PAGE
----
Changing Pakistan

Published: February 19, 2013
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The writer is professor of political science at LUMS

The writer is professor of political science at LUMS

I have a serious problem with the cynic brigade that writes and comments on social, developmental and political issues along familiar lines. What is their familiar line? The Taliban are coming, extremism is on the rise, corruption is pervasive and life is miserable. This is a partial truth, not the whole truth. That nothing can change is a viewpoint that conflicts with history and the evolution of societies.

Cynicism in hard times like ours and in a climate of fear, insecurity and violence, sells and viewers and readers readily embrace the dark side of things rather than looking at what is bright and shining. The other issue is the habit of most of my colleagues and columnists to write from the comfort of their offices or homes. They tend to look at the big picture that gives a disturbing spectre rather than examining achievements at local levels, and by dedicated individuals and communities. If there is any meaningful and real change in Pakistan, it is taking place at these levels in every aspect of the social and economic life of this country. By missing details of development and positive change at the smaller scale, we may draw a big picture of a society and country that may not be in agreement with reality. This is what is unfortunately happening.

One of my social beliefs is that only by changing at the local level will Pakistan change for the better at the national level. The national in spatial terms is nothing but local. By often travelling through the villages, mostly in Punjab, I have seen thousands of positive contributions and developments that are neither documented nor narrated. Never has our regular cynic brigade opened its eyes and minds to what this change is and how it is becoming a catalyst for more and larger changes.

Let me share one man’s gigantic contribution at a government agricultural research farm in Bahawalpur. I had heard about Mushtaq Alvi for his collection of berries and date palm trees for some years. Last weekend, I had the opportunity to visit this fabulous farm, which may not be noticed from outside the walls. Mr Alvi, as a young man with his first job, started the plantation in 1985. He went to every place in Pakistan to collect the best local species of date palms, berries, mangoes, guavas and pomegranates. Today, he has 35 species of date palms, 20 of berries, 20 of mangoes and five of pomegranates, and almost every of guavas. Never has his search for new findings ended.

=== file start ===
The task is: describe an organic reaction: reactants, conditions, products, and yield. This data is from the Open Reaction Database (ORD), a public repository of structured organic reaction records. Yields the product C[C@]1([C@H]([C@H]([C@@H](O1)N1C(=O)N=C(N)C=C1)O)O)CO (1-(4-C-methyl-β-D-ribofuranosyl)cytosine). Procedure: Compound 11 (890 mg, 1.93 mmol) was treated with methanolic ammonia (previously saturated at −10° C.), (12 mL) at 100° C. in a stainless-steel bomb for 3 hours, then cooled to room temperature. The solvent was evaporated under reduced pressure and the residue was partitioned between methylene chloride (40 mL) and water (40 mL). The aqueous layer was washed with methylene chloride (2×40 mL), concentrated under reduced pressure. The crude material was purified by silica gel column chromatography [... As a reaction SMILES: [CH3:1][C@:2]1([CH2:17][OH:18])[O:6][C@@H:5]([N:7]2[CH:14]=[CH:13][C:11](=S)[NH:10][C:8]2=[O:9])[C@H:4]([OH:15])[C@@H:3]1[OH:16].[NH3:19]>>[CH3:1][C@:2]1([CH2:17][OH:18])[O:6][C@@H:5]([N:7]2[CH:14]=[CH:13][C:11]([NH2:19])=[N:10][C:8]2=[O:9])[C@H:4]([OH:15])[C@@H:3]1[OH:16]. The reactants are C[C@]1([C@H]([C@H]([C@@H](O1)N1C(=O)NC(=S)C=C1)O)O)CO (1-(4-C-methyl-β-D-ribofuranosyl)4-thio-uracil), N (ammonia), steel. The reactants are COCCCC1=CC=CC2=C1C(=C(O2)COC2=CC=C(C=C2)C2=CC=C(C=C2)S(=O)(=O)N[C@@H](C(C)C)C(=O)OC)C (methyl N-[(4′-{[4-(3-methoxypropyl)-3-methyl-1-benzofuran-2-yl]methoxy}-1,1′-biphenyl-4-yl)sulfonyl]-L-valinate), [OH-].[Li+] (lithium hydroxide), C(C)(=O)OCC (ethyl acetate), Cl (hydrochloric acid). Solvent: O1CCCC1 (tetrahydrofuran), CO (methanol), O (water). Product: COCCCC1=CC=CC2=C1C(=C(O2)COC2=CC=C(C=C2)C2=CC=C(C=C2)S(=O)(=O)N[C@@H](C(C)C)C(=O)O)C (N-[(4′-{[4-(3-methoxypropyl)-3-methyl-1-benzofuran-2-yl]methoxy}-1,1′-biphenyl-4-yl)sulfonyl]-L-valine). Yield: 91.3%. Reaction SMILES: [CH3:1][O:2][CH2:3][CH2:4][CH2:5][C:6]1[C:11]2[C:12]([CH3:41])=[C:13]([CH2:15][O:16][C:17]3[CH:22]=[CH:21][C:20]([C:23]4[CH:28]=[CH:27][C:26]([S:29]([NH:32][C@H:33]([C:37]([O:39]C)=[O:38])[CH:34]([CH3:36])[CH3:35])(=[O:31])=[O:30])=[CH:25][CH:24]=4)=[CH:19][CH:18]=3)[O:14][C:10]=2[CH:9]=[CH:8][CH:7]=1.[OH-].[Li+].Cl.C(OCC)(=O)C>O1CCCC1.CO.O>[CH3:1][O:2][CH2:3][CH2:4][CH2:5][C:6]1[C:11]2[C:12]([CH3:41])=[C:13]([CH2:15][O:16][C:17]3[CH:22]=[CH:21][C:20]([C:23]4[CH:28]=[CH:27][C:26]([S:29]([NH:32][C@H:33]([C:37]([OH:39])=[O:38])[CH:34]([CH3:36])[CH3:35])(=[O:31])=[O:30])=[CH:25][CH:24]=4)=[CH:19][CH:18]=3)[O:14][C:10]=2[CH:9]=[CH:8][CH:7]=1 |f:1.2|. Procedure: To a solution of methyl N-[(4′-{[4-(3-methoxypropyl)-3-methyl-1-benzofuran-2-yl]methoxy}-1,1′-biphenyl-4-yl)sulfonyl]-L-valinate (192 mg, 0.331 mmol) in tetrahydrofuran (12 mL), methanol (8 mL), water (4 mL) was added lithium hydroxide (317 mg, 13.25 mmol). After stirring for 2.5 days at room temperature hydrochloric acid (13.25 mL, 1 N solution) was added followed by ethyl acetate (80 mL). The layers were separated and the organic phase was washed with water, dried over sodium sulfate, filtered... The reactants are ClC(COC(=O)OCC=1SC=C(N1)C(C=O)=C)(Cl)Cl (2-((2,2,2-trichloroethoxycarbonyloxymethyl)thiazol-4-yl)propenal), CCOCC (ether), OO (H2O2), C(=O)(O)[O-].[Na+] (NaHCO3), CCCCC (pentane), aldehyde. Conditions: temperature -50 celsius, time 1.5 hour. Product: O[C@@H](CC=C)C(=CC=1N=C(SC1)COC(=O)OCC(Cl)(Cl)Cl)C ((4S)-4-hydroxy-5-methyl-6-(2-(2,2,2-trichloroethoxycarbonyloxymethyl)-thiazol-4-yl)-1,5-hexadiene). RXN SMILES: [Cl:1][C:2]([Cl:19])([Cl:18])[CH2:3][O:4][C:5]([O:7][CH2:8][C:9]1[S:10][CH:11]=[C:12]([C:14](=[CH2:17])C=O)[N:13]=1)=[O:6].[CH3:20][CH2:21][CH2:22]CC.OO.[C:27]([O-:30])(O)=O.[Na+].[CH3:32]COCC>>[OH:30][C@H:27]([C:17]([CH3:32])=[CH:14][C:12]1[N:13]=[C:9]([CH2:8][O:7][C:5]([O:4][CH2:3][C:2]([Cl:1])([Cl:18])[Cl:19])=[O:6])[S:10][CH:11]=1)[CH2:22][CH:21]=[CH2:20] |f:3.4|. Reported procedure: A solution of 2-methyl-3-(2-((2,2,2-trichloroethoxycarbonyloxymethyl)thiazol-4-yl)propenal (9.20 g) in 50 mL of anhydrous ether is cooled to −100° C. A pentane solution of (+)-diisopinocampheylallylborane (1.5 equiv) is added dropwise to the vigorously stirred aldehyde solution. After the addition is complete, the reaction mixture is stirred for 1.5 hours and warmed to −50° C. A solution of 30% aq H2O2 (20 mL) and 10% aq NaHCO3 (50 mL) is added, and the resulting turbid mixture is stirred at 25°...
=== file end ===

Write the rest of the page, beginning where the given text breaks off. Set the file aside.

While the collection continues to expand, the farm has supported thousands of farmers and households that would like to have various species of these trees. Every season, thousands of berry plants and hundreds of date palms are distributed. Then there are private collectors of these trees that have developed their own farms and would like to sell plants to new farmers. Each new tree becomes a source for saplings leading to further proliferation.

Scientists like Mr Alvi and many of his colleagues may move on to other research stations or retire but what they have done is something remarkable. This is just one example of ordinary Pakistanis making a difference to society. Unfortunately, our media, commentators and pseudo intellectuals cannot lift their eyes from what is wrong in society and shift their attention, even for a moment, to what is right and working.

Recognition and celebration of achievements by individuals and communities encourages positive change, positive attitudes and stimulates energies for innovation and more contribution. While grieving about the many things that are troubling us, let us not ignore the pleasing side of changing Pakistan. Go out and see it.

Published in The Express Tribune, February 19th, 2013.

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Reader Comments (14)

  • M Baloch
    Feb 19, 2013 - 1:05AM

    You are right professor… Carnage in Quetta, killing of professional lawyers and doctors in Lahore on sectarian basis, daily target killing of Karaachiites, IMF , the rate of Ruppee against dollar ara all signs of positive changes in Pakistan. Now I understand why LUMS perfers jewels like you and kicks out Hoodbhoy type pessimists because they can’t see anything positive..!

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  • Rashid
    Feb 19, 2013 - 1:13AM

    spot on sir..

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  • RAW is WAR
    Feb 19, 2013 - 7:59AM

    few and far between.

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  • lums99
    Feb 19, 2013 - 8:34AM